The feds are coming after Google. In January, the Department of Justice filed an antitrust lawsuit alleging that the technology giant monopolized the lucrative space of digital advertising. A sure-to-be exhaustive trial underway in the U.S. District Court in Washington is expected to last until November.
The lawsuit focuses on three key players: advertisers, publishers and vendors of ad tech tools that match publishers with advertisers and orchestrate ad targeting and delivery. However, monopolization also affects another key group that remains largely unprotected by U.S. laws: you and me, the end users. Google’s dominance has led to a singular method of how ads target us, and we’ve been left with little choice and with no legal safeguards in the current setup.
Many of us are familiar with incessant social media ads on Facebook and Instagram. That’s called “closed web” advertising and is operated in-house by those companies. But how does digital advertising on the “open web” work, say, when we search Google?
As explained in the Justice Department complaint, the process begins when the user opens a publisher’s website that’s programmed to show personalized ads. During the short time that the website loads, an automatic auction takes place on an ad exchange to determine which ads to show to the user. The ad exchange receives information about the website and the user from the publisher, supplements it with any additional information it may have about the user’s demographics, location, interests and web browsing history, and then matches it against bids from the advertisers.
The more information the ad exchange has about the user, the better it is able to personalize the ads and then maximize the likelihood that the user will click on an ad, and ultimately buy the product or subscribe to the service. Google owns the leading ad exchange, AdX, along with the leading publisher ad server, Google Ad Manager (formerly DoubleClick for Publishers), and the leading platform used by advertisers, Display & Video 360. As the leading search engine, it is also in control of much of its users’ data. All of this lets Google control the ad tech market, receiving the lion’s share of the profit and suppressing competition from other vendors.
Google has faced antitrust litigation before. In 2017, the European Commission fined the company 2.42 billion euros for breaching European Union antitrust rules and giving an illegal advantage to Google Shopping, by promoting it in search results and demoting competing services.
The federal U.S. complaint identifies monetary harms to users: “As publishers make less money from advertisements, fewer publishers are able to offer internet content without subscriptions, paywalls, or alternative forms of monetization.” But the harms to users are far more than monetary. They also concern our collective loss of agency — our loss of power to decide what types of ads we wish to see, and to influence the ad delivery strategy to which we are subjected.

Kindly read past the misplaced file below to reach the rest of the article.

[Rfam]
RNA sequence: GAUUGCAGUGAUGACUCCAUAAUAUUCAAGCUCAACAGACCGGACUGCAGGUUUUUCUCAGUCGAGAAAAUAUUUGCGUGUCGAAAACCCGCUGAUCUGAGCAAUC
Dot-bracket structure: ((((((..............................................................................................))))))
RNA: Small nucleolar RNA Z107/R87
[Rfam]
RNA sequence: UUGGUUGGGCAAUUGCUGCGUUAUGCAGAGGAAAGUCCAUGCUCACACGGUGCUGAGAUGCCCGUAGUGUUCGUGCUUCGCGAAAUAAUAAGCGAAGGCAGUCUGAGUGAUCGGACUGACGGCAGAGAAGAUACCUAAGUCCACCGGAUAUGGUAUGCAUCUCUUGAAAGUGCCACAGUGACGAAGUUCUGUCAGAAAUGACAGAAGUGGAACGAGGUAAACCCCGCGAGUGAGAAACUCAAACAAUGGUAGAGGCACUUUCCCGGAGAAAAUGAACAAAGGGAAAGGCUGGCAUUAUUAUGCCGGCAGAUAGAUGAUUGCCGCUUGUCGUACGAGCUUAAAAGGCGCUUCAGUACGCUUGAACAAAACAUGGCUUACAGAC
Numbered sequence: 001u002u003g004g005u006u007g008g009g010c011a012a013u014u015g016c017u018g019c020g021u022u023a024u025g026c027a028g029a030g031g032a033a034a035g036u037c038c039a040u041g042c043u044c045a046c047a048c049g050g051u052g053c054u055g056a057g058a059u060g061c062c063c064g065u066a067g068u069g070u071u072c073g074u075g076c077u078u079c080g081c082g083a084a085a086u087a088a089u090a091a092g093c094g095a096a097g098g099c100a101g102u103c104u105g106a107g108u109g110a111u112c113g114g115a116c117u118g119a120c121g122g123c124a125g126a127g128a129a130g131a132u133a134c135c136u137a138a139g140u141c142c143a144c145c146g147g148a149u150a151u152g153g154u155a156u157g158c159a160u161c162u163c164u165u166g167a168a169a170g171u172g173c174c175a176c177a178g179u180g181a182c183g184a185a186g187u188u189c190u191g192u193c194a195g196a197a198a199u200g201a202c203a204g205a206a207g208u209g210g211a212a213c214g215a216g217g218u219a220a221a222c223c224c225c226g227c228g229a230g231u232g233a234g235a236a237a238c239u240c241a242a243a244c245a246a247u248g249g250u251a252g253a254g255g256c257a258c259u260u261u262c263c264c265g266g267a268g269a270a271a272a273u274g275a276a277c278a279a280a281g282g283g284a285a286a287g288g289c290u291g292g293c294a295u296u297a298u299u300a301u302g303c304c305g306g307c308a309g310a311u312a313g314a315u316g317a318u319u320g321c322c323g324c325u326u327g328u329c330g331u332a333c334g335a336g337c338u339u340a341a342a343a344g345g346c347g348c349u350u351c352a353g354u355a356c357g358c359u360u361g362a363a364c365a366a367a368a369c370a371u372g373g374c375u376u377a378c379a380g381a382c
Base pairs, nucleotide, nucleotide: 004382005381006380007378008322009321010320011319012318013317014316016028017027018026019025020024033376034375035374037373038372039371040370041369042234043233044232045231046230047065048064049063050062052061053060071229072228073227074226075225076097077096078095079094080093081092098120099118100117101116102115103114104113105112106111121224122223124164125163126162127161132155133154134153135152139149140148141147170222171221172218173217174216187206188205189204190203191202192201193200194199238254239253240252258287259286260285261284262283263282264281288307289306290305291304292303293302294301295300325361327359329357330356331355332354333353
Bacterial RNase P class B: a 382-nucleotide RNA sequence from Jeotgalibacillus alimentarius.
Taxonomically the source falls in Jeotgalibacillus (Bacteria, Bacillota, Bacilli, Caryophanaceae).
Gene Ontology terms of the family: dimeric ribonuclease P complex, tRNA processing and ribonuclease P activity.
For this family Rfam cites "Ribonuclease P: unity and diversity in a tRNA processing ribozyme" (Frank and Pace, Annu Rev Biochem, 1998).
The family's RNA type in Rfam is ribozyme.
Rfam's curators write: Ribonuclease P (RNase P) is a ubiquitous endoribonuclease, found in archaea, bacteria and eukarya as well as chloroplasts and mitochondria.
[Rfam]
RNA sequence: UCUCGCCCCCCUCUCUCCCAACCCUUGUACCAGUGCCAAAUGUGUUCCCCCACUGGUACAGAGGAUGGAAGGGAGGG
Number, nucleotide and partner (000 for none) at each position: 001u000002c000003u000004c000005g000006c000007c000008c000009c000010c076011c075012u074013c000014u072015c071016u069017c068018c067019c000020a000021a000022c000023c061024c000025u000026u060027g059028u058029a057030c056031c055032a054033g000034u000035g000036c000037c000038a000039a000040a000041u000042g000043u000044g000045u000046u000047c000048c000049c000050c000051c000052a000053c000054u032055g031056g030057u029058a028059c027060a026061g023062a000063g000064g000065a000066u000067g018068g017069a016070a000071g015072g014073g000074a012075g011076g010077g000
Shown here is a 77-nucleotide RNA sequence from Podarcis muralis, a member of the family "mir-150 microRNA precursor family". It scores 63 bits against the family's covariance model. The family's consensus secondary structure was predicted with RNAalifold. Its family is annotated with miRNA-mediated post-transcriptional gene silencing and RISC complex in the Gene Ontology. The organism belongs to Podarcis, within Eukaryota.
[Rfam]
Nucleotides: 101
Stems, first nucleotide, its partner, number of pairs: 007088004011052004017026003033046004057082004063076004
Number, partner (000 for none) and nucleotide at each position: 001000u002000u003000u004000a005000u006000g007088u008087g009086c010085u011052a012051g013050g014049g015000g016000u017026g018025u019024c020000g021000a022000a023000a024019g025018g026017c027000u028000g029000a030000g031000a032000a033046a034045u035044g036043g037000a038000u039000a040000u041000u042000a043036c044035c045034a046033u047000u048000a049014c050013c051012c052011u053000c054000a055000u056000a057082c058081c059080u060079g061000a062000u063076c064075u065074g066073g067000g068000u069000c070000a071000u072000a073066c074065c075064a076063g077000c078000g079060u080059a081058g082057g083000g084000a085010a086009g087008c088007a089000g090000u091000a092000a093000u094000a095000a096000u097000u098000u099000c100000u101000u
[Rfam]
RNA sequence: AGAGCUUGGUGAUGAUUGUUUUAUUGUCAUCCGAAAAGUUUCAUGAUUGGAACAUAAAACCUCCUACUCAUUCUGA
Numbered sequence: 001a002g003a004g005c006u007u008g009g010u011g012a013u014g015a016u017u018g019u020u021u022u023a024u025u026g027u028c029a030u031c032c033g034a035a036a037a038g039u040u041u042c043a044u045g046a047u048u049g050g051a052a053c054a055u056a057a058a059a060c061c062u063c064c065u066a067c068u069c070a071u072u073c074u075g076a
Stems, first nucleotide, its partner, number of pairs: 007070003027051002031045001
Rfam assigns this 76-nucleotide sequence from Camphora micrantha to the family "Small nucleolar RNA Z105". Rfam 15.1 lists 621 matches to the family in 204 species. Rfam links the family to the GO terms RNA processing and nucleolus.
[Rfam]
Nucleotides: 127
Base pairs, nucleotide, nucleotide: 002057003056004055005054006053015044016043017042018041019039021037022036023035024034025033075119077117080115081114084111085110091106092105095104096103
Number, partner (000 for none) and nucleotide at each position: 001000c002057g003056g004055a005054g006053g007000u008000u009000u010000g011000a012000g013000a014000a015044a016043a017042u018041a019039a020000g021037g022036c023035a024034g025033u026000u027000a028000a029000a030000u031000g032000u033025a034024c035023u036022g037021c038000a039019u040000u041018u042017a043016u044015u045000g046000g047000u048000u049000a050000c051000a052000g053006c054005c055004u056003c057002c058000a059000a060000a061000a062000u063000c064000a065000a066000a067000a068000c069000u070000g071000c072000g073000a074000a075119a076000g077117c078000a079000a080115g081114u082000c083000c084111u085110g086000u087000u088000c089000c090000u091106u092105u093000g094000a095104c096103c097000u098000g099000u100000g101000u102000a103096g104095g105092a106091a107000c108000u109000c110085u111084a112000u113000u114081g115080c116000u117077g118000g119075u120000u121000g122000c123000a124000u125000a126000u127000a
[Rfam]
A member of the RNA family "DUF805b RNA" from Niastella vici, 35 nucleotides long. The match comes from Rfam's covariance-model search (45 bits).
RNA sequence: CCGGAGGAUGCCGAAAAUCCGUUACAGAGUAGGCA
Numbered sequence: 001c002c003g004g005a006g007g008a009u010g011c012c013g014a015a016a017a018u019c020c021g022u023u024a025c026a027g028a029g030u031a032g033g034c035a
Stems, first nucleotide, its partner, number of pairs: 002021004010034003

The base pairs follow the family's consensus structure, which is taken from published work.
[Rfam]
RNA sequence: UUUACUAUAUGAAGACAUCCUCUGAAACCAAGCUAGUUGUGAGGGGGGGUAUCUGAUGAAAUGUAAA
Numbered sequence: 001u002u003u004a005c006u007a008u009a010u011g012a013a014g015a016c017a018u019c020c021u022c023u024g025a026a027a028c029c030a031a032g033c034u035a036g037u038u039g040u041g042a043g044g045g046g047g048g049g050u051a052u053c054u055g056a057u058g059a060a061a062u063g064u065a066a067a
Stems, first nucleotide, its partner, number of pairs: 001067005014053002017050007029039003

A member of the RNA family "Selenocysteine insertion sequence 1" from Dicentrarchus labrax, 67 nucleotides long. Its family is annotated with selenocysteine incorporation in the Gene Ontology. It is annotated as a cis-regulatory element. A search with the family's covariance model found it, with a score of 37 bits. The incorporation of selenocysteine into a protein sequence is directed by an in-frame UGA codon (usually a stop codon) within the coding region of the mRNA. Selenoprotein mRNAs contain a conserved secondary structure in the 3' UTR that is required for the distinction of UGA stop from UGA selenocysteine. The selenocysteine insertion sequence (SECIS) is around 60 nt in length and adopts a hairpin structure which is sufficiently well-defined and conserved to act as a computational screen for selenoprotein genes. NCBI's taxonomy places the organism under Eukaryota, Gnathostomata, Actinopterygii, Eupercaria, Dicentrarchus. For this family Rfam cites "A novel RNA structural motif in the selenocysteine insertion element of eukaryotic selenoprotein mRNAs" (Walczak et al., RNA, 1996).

Why is this an issue? Because ad delivery is not simply predicting our preferences, but also shaping them, by steering us toward specific choices and opinions.
The contract is simple and familiar: When we agree to use a free service — read the news online, listen to music or search for apartments — we implicitly agree to “pay” with our attention by seeing ads. Google is uniquely positioned to steer our preferences because it has access not only to how we respond to ads, but also to how we search and navigate the web. This large-scale surveillance of our lives through our data makes Google’s steering very efficient, and it is usually done without our knowledge or permission.
Personalized ads can be persistent and annoying. Remember how that pair of shoes that you really wanted to buy, but really didn’t need, followed you around online? Or how you kept seeing ads for apartments after you already signed your lease?
These ads can also be convincing. They don’t just nudge us to buy things we don’t need, but also often change our preferences and opinions. Remember the Cambridge Analytica scandal? Facebook shared data with the research firm connected to Donald Trump’s 2016 campaign so it could try to sway voters. Ads also affect our opportunities to build skills and make a living, and may even hurt our reputation by falsely suggesting to others that we may have a criminal record. The list goes on.
Google’s ad technology aims to maximize engagement — to show an ad to a user who would feel compelled to click on it. But engagement is not always a reasonable goal. It often needs to be balanced with considerations such as curbing misinformation that fuels political polarization or with goals such as equity and non-discrimination. For example, one study found women were less likely than men to be shown ads on Google for high-paying jobs.
Federal regulators previously took steps to shield users against unlawful discrimination in housing ad delivery on Facebook. But such action is reactive and slow.
As users, we need more expansive legal protections. In the U.S., we are especially vulnerable because, unlike in the European Union, we lack comprehensive data protection laws. And we need new technologies to enforce these protections.
Breaking Google’s ad tech power could allow new vendors to enter the market and encourage the development of systems to make digital advertising safer by prioritizing privacy and user control.
We all are bearing the cost of Google’s monopolistic practices, by losing control over what ads we are fed, and force-fed. We must allow the ad tech market to partition, to make way for a new digital world in which each of us has more power over what we see and consume.
Julia Stoyanovich is an associate professor and director of the Center for Responsible AI at New York University.
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